Tom Marino is a four-term Republican member of the House who represents a district in northeastern Pennsylvania that has been hard-hit by the opioid crisis. Yet Marino also has been a friend on Capitol Hill of the giant drug companies that distribute the pain pills that have wreaked so much devastation around the nation.
Marino was the chief advocate of the Ensuring Patient Access and Effective Drug Enforcement Act, which requires the government to meet a higher bar before taking certain enforcement actions.
The Drug Enforcement Administration fought against the bill for years, but finally relented last year after a leadership change at the agency. Marino is now President Trump’s nominee to become the nation’s next drug czar.
The new law makes it virtually impossible for the DEA to freeze suspicious narcotic shipments from the companies, according to internal agency and Justice Department documents and an independent assessment by the DEA’s chief administrative law judge in a soon-to-be-published law review article. That powerful tool had allowed the agency to immediately prevent drugs from reaching the street.
The law was the crowning achievement of a multifaceted campaign by the drug industry to weaken aggressive DEA enforcement efforts against drug distribution companies that were supplying corrupt doctors and pharmacists who peddled narcotics to the black market. The industry worked behind the scenes with lobbyists and key members of Congress, pouring more than a million dollars into their election campaigns.
Political action committees representing the industry contributed at least $1.5 million to the 23 lawmakers who sponsored or co-sponsored four versions of the bill, including nearly $100,000 to Marino. Overall, the drug industry spent $106 million lobbying Congress on the bill and other legislation between 2014 and 2016, according to lobbying reports.
Marino declined repeated requests for comment. Marino’s staff called the U.S. Capitol Police when The Washington Post and “60 Minutes” tried to interview the congressman at his office on Sept. 12. In the past, the congressman has said the DEA was too aggressive and needed to work more collaboratively with drug companies.
Deeply involved in the effort to counter the DEA’s tough enforcement campaign was the agency’s former associate chief counsel, D. Linden Barber. While at the DEA, he helped design and carry out the early stages of that campaign, which targeted drug companies that were failing to report suspicious orders of narcotics that made their way into the hands of users and dealers.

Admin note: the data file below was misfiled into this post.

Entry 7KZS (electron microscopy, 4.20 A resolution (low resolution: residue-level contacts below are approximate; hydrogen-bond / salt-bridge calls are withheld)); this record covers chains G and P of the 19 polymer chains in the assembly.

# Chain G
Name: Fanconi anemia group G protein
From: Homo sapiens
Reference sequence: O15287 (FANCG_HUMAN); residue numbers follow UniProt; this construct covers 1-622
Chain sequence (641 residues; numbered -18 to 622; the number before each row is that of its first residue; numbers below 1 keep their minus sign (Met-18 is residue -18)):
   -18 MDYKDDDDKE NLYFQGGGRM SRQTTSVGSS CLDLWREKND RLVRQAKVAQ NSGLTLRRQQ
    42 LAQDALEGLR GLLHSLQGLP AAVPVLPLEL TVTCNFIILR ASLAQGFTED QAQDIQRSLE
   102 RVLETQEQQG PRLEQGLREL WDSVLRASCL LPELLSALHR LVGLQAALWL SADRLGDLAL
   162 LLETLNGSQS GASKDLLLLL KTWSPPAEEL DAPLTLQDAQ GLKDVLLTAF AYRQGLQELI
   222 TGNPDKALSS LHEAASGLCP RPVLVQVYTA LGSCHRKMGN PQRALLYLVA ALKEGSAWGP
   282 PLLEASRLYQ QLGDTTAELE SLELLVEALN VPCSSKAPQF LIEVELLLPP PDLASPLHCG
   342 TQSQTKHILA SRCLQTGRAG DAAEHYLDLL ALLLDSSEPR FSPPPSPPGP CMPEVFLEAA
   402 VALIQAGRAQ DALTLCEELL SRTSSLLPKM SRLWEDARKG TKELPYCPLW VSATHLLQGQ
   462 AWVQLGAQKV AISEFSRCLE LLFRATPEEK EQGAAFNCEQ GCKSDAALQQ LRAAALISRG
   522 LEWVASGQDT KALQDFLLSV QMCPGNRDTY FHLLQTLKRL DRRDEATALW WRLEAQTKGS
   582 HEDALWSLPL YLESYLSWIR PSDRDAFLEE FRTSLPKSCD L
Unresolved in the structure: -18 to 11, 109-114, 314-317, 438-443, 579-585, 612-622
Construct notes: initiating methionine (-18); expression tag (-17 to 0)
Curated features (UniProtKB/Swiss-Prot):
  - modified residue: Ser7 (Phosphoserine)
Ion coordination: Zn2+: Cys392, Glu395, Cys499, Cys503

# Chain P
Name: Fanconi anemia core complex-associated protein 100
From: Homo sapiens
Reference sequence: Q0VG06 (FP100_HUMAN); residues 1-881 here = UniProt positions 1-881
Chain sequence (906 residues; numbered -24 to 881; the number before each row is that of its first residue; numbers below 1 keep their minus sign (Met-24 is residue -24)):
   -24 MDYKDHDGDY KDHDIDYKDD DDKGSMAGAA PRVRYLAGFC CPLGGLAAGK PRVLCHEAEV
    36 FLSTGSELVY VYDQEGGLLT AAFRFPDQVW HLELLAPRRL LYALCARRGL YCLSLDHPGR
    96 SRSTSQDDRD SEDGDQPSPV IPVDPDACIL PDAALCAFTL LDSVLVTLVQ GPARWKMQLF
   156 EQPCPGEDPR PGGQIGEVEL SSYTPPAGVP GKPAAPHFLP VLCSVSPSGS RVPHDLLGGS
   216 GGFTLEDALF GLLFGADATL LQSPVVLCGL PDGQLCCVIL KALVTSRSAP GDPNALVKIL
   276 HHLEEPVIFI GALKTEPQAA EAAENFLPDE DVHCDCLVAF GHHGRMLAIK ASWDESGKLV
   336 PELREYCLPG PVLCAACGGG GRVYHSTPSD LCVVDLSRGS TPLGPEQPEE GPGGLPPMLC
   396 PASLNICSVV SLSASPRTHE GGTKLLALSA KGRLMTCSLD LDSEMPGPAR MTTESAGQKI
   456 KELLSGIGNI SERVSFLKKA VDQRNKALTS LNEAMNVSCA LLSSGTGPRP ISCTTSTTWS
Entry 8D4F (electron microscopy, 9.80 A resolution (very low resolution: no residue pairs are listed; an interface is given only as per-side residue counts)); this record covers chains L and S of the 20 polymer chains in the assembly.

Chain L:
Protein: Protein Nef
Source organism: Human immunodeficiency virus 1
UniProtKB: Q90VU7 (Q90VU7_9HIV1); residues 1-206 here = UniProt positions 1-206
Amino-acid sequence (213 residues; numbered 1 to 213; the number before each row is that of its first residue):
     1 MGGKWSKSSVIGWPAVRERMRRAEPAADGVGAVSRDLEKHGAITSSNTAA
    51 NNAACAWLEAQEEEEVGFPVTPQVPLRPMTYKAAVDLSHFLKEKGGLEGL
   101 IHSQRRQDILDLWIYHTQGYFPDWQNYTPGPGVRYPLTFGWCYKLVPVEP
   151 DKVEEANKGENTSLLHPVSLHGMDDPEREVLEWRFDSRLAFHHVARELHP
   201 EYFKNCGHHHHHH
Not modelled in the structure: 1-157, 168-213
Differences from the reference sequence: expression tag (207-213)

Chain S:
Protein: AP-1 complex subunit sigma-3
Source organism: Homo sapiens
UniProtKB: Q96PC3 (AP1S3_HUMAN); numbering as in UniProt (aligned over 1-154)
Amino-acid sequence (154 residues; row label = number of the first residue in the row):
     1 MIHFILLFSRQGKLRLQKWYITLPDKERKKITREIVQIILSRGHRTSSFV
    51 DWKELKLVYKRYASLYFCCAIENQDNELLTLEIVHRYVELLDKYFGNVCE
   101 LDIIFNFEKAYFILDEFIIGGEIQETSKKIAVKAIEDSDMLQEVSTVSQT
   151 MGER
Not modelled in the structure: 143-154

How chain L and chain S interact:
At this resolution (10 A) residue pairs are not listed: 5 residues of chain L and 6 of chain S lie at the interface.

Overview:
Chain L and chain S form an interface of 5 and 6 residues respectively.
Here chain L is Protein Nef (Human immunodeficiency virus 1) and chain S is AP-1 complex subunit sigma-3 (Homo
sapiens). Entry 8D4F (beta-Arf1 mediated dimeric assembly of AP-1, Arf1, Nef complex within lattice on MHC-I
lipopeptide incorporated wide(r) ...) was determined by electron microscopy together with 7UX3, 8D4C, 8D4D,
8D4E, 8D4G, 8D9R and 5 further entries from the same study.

When Barber went to work for the drug industry in 2011, he brought an intimate knowledge of the DEA’s strategy and how it could be attacked to protect the companies. He was one of dozens of DEA officials recruited by the drug industry during the past decade.
Barber played a key role in crafting an early version of the legislation that would eventually curtail the DEA’s power, according to an internal email written by a Justice Department official to a colleague. “He wrote the Marino bill,” the official wrote in 2014.
Barber declined repeated requests for an interview to discuss his role in formulating the legislation.
Marino was a former county and federal prosecutor with deep ties to a hometown district that was reeling from the opioid epidemic.
On Feb. 18, 2014, Marino introduced the Ensuring Patient Access and Effective Drug Enforcement Act, which raised the DEA’s standard for suspending drug shipments by requiring that the agency establish “a significant and present risk of death or serious bodily harm that is more likely than not to occur.”
Nearly two months later, with the bill stalled, Marino confronted the nation’s top law enforcement officer, then-Attorney General Eric H. Holder Jr., during a House Judiciary Committee hearing. Marino told Holder the DEA was treating the companies like “illicit narcotics cartels.”
“This mind-set — it’s extremely dangerous to legitimate business,” Marino said.